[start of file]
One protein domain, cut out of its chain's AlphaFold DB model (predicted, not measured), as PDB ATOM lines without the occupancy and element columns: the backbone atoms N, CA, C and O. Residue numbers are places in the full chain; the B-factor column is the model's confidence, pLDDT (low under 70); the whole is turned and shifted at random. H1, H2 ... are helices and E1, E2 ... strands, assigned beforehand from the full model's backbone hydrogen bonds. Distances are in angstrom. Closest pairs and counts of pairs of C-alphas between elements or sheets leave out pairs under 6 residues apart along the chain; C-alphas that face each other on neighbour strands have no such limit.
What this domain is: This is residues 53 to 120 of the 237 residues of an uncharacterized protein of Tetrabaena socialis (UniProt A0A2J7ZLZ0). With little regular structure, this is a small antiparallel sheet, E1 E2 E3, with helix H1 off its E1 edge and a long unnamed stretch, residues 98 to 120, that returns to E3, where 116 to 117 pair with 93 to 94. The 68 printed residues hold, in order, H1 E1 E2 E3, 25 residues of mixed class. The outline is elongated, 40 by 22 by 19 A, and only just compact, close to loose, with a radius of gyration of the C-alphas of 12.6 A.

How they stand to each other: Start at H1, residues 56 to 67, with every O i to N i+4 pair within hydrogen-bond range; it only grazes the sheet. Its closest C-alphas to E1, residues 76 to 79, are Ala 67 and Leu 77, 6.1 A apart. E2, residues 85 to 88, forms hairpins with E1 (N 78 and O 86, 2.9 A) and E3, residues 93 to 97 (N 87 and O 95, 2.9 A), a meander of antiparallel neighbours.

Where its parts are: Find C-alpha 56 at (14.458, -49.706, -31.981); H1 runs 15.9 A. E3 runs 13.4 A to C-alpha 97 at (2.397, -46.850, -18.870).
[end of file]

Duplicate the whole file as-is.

One protein domain, cut out of its chain's AlphaFold DB model (predicted, not measured), as PDB ATOM lines without the occupancy and element columns: the backbone atoms N, CA, C and O. Residue numbers are places in the full chain; the B-factor column is the model's confidence, pLDDT (low under 70); the whole is turned and shifted at random. H1, H2 ... are helices and E1, E2 ... strands, assigned beforehand from the full model's backbone hydrogen bonds. Distances are in angstrom. Closest pairs and counts of pairs of C-alphas between elements or sheets leave out pairs under 6 residues apart along the chain; C-alphas that face each other on neighbour strands have no such limit.
What this domain is: This is residues 53 to 120 of the 237 residues of an uncharacterized protein of Tetrabaena socialis (UniProt A0A2J7ZLZ0). With little regular structure, this is a small antiparallel sheet, E1 E2 E3, with helix H1 off its E1 edge and a long unnamed stretch, residues 98 to 120, that returns to E3, where 116 to 117 pair with 93 to 94. The 68 printed residues hold, in order, H1 E1 E2 E3, 25 residues of mixed class. The outline is elongated, 40 by 22 by 19 A, and only just compact, close to loose, with a radius of gyration of the C-alphas of 12.6 A.

How they stand to each other: Start at H1, residues 56 to 67, with every O i to N i+4 pair within hydrogen-bond range; it only grazes the sheet. Its closest C-alphas to E1, residues 76 to 79, are Ala 67 and Leu 77, 6.1 A apart. E2, residues 85 to 88, forms hairpins with E1 (N 78 and O 86, 2.9 A) and E3, residues 93 to 97 (N 87 and O 95, 2.9 A), a meander of antiparallel neighbours.

Where its parts are: Find C-alpha 56 at (14.458, -49.706, -31.981); H1 runs 15.9 A. E3 runs 13.4 A to C-alpha 97 at (2.397, -46.850, -18.870).